The recent case of Lanes Group which has been fined £500,000 with costs of just under £10,000 after a railway maintenance worker suffered serious injury falling from a ladder, highlights the importance of correct planning and supervision when it comes work at height.
On the day of the incident, the worker wasn’t given a safety briefing before starting work on painting a viaduct arch. During the day he was told to climb a ladder to cut back vegetation that was in the way of their painting. The worker climbed the ladder, then twisted to one side and reached across to the branches. As he did this, the ladder lurched and he fell to the ground. The fall resulted in a punctured lung, 11 broken ribs and collarbone and 13 days in intensive care.
During the case the court heard that the Office of Rail and Road (ORR) investigation found that the work was not properly planned or supervised. If the company had assessed the work properly it would have known that workers were unable to use equipment such as tower scaffolds and MEWPs which were specified in the method statement, and that ladders were also inappropriate for the task as they exposed workers to the risk of falling.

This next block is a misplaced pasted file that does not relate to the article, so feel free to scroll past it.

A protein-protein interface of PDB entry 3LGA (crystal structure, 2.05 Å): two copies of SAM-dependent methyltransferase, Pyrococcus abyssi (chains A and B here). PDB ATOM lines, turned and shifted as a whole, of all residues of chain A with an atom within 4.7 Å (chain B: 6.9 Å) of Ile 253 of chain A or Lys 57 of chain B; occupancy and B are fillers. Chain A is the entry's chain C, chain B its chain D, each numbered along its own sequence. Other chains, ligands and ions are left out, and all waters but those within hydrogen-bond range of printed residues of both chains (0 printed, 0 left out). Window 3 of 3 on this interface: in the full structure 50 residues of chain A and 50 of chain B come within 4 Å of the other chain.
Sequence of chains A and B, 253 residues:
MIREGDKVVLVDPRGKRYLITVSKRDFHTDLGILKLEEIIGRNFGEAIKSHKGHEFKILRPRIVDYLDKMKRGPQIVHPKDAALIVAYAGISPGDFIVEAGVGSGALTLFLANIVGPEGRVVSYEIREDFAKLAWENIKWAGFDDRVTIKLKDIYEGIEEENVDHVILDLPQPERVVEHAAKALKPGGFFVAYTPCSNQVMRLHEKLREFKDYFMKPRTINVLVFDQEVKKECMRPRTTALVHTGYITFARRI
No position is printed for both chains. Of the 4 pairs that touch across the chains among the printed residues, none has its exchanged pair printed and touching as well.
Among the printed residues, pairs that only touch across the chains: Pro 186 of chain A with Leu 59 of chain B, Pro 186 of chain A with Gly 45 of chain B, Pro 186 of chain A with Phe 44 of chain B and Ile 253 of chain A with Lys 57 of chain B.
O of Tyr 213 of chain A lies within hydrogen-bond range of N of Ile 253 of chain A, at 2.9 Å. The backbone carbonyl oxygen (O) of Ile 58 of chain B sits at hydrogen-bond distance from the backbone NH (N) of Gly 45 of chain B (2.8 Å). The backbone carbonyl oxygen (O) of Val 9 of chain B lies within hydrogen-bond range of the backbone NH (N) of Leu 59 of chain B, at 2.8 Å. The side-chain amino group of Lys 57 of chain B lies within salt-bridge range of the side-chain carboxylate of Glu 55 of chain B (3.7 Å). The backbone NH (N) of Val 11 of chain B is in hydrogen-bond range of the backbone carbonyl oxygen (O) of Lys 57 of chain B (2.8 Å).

The company pleaded guilty to breaching Regulation 4(1) of the Work at Height Regulations.
All forms of work at height are dangerous which is why it’s essential that tasks are assessed and planned properly to ensure that correct measures are in place for the work to be carried out safely.
Anyone carrying out the work must also be trained to work at height safely as well as in the selection and use of equipment such as ladders. In this case, had the worker been given the correct training, he might have realised that a ladder was not the right equipment to use.